The beginning of the jurisprudence system can be attributed to the conquest of England by the Normans in 1066 A.D., led by William Duke of Normandy. The academic Maitland regarded the invasion by the Normans as a catastrophe which would change the future of English Law . The Normans system of jurisprudence was not as sufficient as the rudimentary English system; the so called law in England was therefore adopted by the invading Normans. The Normans incorporated some of their laws in to English law i.e. Trial by Ordeal, one such method of this was Trial by Battle. The first case of its kind was Wulfstan some 12 years after the conquest of England. In the last case regarding Trial by battle the accused stated “Not guilty; and I am ready to defend the same by my body.” The right to trial by battle was abolished in the same year some 800 years after it was introduced by the Normans. However the attempts to compile and impose a coherent system of jurisprudence on the subjects of England failed as there was an absence of a national judicial system, which is required to practice and dispense the law. The system of jurisprudence saw vast improvement and growth in the 12th century under the reign of King Henry II (d. 1189). Under his reign, the King's court had split in to two benches. The King's Bench and the court of Common Pleas, up until the 1178 the court of common pleas was part of the kings court, the court was first introduced to deal with common pleas and to follow the King around his realm. Henry brought order out of legal chaos caused by the reign of King Stephen (d. 1154). Henry ordered 5 out of 18 judges from the Kings bench to remain curia regis and dispense justice in his absence, and only to refer difficult cases to him. The remaining judges were appointed to travel across England and dispense justice in local cases (circuit courts). The circuit courts were also known as Assize of Clarendon and were created in 1166 A.D. They were introduced so that methods such as trial by ordeal would be slowly abolished. Glanvil believed that the aristocrats of this time preferred trial by battle as there chief mode of trial. Circuit courts were held four times a year known as quarter sessions and would deal with criminal cases. In the modern era these courts can be seen as the equivalent of county courts. The circuit courts gave birth to trials by grand jury, the justices would appoint a jury of twelve knights to pass verdict upon cases. The introduction of the jury system did away with trial by compurgation. Also the introduction of the jury system forced power out of the hands of local barons and into the royal court. The church a vast land owner, which gave it a lot of power also fell foul to the jury system and in 1215 the Fourth Lantern Council, forbade clergy to take part in trials by ordeal. After 1215 any trials by ordeal were tried by jury. However trial by ordeal was officially abolished in 1813. Henry's introduction of Justices to circuit courts was of great significance; finally a person who dispensed justice and law at the highest court of its time was now dispensing the same justice across England. This allowed the laws that were decreed in the royal court, to be brought to the population of England, due to this there was no need at first instance for the subjects to approach the royal court, as the justices would travel to them. In a way this can be seen as the first attempts to lay the foundation steps of a national coherent judicial system in England. Henry II used the services of Ranulf de Glanvil to complete his reforms of the English judicial system. Glanvil held many prestigious tittles in his career ranging from Sheriff of Yorkshire to the Chief Justiciar of England. In Henry's absences Glanvil would act as the regent of England. Glanvil's education familiarised him with Roman and Civil Law. Glanvil is believed to be the composer of valuable works called the ‘Treatise on the laws and customs of the Kingdom of England' (English translation) by various academics. The treaties were compromised by Glanvil to implement Henry's aims and objectives, the treaties also included the procedure of the Kings court. It is widely agreed that Glanvil's treaties are the primary source of English law. Academics such as Scrutton expressed the opinion that English Law did not owe a legacy to Roman law, and that any references of Roman Law in Glanvil's treaties were mere terms that would be applied to English concepts only. Another milestone in the development of the jurisprudence system came in the 13th century by the Jurist Henry de Bracton. The academic Plucknett describes Bracton as “the flower and crown of English jurisprudence after Ranulf de Glanvil.". Bractons most famous work called ‘on the laws and customs of England' (English translation) are seen to be ground breaking, some scholars believe that these works were passed down to Barcton by William de Raley. However the majority of the scholars attribute these writing to Bracton. Bracton introduced the common law approach of Mens rea the intention to commit the crime in to English law. In 1245 Bracton was appointed a justice of the Kings Bench, From 1248 Bracton was also appointed a justice of the circuit courts. Unlike Glanvil, Bracton was an ecclesiastic basically a clergymen. Bracton viewed himself as a priest of law. Bracton influenced not only common law, but also the law of equity. Bracton also contributed towards the administrative process of the judiciary. The jurists Glanvil and Bracton were extremely significant in the development of the English jurisprudence system. There works were not based on theory but actually practise of the law. Glanvil and Bracton are to be viewed as the forefathers of English jurisprudence and that they sowed the seeds for the future development of the English system of jurisprudence. The development of the legal profession is very odd, there is no substantial date of when certain rules were introduced. It was the reign of Henry II which implemented the reforms mentioned above. It was by coincidence that the original eyres were replaced by justices of the Kings Bench and then later on to be replaced by a key group of law practitioners called the Serjeants-at-law. In the medieval times around the 12th century when the legal profession took its first footstep with likes of Glanville and Bracton there was no form of legal education required to become a practitioner, furthermore the universities at time were ecclesiastic and taught Cannon and Roman civil Law. The teaching of English jurisprudence i.e common law in the English universities came much later on. The universities took over where the Inns of Court had left off (Inns of Court to be discussed further). England was the last European country to introduce municipal law in to its academic curriculum. Lectures on English common law began in 1753. The Vinerian Chair introduced the Vinerian professorship of Common Law at Oxford University, with academics like Blackstone teaching it. Other prestigious institutions followed suit over the next 50 years. However all these changes came around in the 18th century. The significance of these changes was vital in developing the law school for the jurist who were to follow on from the 18th century. As we have seen above the academic route only took hold post 18th century in England. The student's pre 18th century could either join a university and learn Cannon and Roman Civil Law, or they could join a Lawyers Inn (later to be known as Inns of Court). Under the reign of Henry III (D. 1216) the teaching of law in London was outlawed and also clergymen banned from teaching law. Lawyers because of this settled as close as possible to Westminster Hall where the Magna Carta decreed a permanent court. Origin of the Inns is not known however academics such as Baker believe that they may have been around since 1340. There were around 20 Inns; however by 1420 four of these Inns had risen to the fore front and were now to be known as the Inns of Court. At first the purpose of these inns was to give the practitioners a place to stay and eat when they were visiting the courts sessions. However slowly the inns started to teach law, lectures and disputations would be held in there halls. Serjenats-at-law and justices of both benches would attend the lectures and disputations and teach. The serjeants-at-law and justices in most cases also received their education from the Inns. At the turn of the 16th century the Inns of Chancery split from the Inns of Court, at first both inns had the same duties to teach students who were interested in becoming barristers, however gradually the Inns of Chancery ceased the practice of teaching barristers. In 1739 and 1825 the foundation of the Society of Gentlemen Practisers and Law Society of England and Wales was found, which regulated the Inns of Chancery. However the Inns of Chancery gradually dissolved, the last Inn was sold in 1903 it was called Clements Inn. The Inns of Court are still here today but do not play any part in teaching law. This is now left to the Universities. The Inns of court, be it Chancery or others plaid a significant role in the development of the law. It was these Inns that paved the way for the future pleader and advocates from whom barristers, serjeants-at-law and finally justices were initially chosen. Without the Inns the process of attaining legal knowledge and attempting to practice law would be a very long process. A legal profession can only come in to existence when the practitioners are practising it for a financial reward i.e for a living. The first ever written names of practitioners of law can be found in the rolls of the Curia Regis. The first written guidelines regarding the honesty of a practitioner of law were written in 1275. Five years later in 1280 the city of London issued guidelines of a oath which the practitioners would follow to keep separate the functions of pleaders, attorneys and essoiners. Up until the 14th century there was no division between the pleaders and attorneys, it was the middle of the 14th century when the divide occurred between the pleaders and attorneys, the divided was a mere natural separation of skill sets of both practitioners. This was a significant development for practitioners of law, this separation laid the foundations that would change the future of the English legal system with the creation of Barrister and Solicitors much later on. This division saw the introduction of the serjeants–at-law. There is no actual date which can be cited in regards to when the serjeants-at-law came in to existence; however it seemed that around 1230 the pleaders of the common Bench were a identifiable class of people, academic Paris refers to them as “the forespeakers of the Bench, who we vulgarly call narratores”. The so called narrators were given the task of reciting the plaintiffs count and to discuss or argue any issues which may arise from it. It was from these narratores that judges were chosen. The significance of this was that, the judges were chosen from the narrators who were actually practicing law before they became judges and knew what was required of them to dispense justice in the correct manner. According to the academic Baker, in the 14th century the narratores were officially given the name the serjeants-at-law or alternatively the order of the coif. The appointment of new serjeants was carried out every few years in batches of around six to nine at a time. The serjeants were chosen from high ranking pleaders (senior barristers of the time) by judges of the court of Common Pleas. The serjeants were summoned by a writ, which ordered the serjeant to be ready to assume “the estate and degree of a serjeant at law”. This was no just seen as a qualification but also as a high honour which would complete with knighthoods and doctorates. The serjeant-at-law held not only the prestigious rank of speaking before the court of common pleas, but they also spoke before the Kings bench, in front of the Kings bench the serjeants were known as the Kings serjeants. Up until 1814 the two senior Kings serjeants were held to have a higher precedent then the Attorney General and the Solicitor General. However the serjeants-at-law slowly became extinct. When the plea's at the bar became written instead of being delivered orally by the serjeants, this saw the start of the decline in their status. The 16th century saw judges were no longer chosen form serjeants-at law. The 16th century also saw the introduction of the Kings (or Queens) Council, the first council appointed was that of Francis Bacon appointed by Queen Elizabeth I in 1594, who was not chosen from the serjeants-at-law. It was in the 17th century that Privy Council declared that the serjeants did not have precedence over the Kings council a further decline in their status. For this reason able apprentices and lawyers did not feel it appropriate to join the coif. It would be easier for the apprentices and lawyers to wear the silk (join the bar) and further their careers then wear the coif of the serjeants-at-law. Finally it was in the 19th century that a statue was passed to open the court of Common Pleas to the whole bar, also the introduction of the High court in 1875, did not require the judges to be appointed from the order of the coif. The last ever judge appointed form the coif was Lord Lindley J in May 1875 for the court of Common Pleas. The order of the coif still remains today but the hierarchy of English law will not appoint any further sergeants-at-law. The serjeants-at-law plaid a significant role in developing the procedures required in applying the law, it is because of the serjeants contributions that the common law is where it is today. The relationship between the serjeants and judiciary was significant as the justices of the time were appointed from the serjeants-at-law. It was this relationship that forged the future of the English system of Jurisprudence. The serjeants transformed the art of pleading in to the technicality it is today. The Barrister of this era owe their resources and educational skills to the accomplishments of the serjeants-at-law. In conclusion the reign of Henry II, Is the most valuable era in regards to the development of the law, however in regards to the development of the profession the era of the serjeants-at-law is the most valuable.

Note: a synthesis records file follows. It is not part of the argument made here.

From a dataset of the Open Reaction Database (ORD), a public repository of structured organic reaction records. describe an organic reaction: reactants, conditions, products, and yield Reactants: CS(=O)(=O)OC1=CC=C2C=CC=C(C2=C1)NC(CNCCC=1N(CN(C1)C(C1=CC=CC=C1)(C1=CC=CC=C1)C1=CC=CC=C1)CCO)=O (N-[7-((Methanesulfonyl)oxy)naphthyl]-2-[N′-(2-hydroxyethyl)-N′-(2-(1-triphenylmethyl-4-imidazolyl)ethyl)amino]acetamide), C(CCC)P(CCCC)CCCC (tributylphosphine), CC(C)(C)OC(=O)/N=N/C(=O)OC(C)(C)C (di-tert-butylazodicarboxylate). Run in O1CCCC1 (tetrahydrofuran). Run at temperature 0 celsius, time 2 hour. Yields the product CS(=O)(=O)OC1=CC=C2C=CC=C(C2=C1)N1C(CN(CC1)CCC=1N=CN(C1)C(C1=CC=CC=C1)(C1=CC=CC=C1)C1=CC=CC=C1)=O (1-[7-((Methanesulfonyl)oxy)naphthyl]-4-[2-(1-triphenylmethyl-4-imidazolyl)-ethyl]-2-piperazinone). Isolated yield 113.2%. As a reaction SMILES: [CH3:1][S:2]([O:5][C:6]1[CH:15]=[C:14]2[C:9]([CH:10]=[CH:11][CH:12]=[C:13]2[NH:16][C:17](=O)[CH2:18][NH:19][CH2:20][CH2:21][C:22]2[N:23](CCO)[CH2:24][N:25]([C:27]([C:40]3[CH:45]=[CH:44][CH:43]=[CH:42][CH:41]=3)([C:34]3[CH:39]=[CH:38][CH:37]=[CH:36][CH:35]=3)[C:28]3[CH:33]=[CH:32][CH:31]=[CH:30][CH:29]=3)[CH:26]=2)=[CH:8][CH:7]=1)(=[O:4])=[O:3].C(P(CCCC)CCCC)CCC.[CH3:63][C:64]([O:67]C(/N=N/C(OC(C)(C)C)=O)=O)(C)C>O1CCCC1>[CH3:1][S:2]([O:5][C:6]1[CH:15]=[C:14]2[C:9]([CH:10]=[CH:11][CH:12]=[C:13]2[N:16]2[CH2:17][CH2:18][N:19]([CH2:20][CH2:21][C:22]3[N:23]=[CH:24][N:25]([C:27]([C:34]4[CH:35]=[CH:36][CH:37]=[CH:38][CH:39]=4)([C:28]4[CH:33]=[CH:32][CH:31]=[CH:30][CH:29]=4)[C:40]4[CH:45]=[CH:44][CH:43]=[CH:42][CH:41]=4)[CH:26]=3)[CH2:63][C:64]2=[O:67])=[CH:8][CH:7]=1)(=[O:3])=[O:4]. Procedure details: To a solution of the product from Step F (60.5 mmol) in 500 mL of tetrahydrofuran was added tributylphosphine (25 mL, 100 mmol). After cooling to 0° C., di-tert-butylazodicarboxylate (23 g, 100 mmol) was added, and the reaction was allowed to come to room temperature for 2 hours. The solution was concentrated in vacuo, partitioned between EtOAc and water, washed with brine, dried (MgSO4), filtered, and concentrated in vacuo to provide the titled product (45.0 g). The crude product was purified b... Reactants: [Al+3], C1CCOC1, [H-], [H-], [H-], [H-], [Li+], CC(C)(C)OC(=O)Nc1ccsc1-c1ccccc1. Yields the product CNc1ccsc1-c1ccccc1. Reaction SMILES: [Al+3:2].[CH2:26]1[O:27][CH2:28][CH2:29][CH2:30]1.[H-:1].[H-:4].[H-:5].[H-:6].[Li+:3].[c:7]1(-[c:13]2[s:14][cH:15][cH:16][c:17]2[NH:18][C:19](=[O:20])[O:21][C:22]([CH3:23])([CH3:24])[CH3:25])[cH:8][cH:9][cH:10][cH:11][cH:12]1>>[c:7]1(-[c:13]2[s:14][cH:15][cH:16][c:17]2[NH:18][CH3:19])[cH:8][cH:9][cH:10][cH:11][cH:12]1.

Baker, JH 1990, An Introduction to English Legal History, Third edition, London: Butterworths, 1990 Baker, JH, 2002, An Introduction to English Legal History, Fourth edition, Oxford University Press, New York. Baker, JH, 2002. The order of serjeants at law, Volume 5 of supplementary series, Seldon Society, 1984 Fergus M A Greek Roman Empire: Power and Belief under Theodosius II (408-450). Sather , Classical Lectures, Vol. 64. University of California Press 2006, Berkeley: Keynes, S & Lapidge, M, Alfred the Great, Assers life of King Alfred and other contemporary sources, Nineteenth Edition, Penguin Books, London Keynes, S. The Diplomas of King Aethelred ‘then Unready'(1980), Third Series, Volume 13, Cambridge University Press, New York Kirby, DP, Earliest English Kings, Second edition, Routledge, London & New York Frere, S, Britannia : a history of Roman Britain, Fourth edition (1978), Routledge & Kegan Paul, London, Boston Thomas, FS. The ancient Exchequer of England, J. Petheram (1848), London Pollock, F & Maitland, W. The history of English law, Volume I, Cambridge University Press reprint, 1968. Potter, H & Kiralfy A.KR, Historical introduction to English Law, Sweet & Maxwell Ltd; New impression edition (Jan 1969) Powicke, FM, & Fryde EB, Handbook of British Chronology, Second edition, London:Royal Historical Society 1961 Stubbs. W, Select Charters and Other Illustrations of English Constitutional History, Eighth edition, Oxford University, Oxford 1905 Scrutton, TE, ), "Roman Law in Glanvil", The Influence of the Roman Law on the Law of England, Cambridge (published 1885), Plucknett, T. "A Concise History of the Common Law", Little, Brown and Company, 1956 Sullivan, F, Principles of Feudal Law, (1772) The Downing professorship of the law of England at Cambridge Watt, F. Dunbar,PB , Charles, B(1928). The Story of the Inns of Court. Boston: Houghton Mifflin Sainty, JC, A list of English law officers, King's Counsel and holders of patents of precedence, Selden Society, Series 7, London, 1987 Whitelock, D. English Historical Documents p.327-337, Second edition., 1977) ch. IV Gesta Regis Henrici Secundi, ed. William Stubbs (Rolls ser., 1867), vol. I, p. 207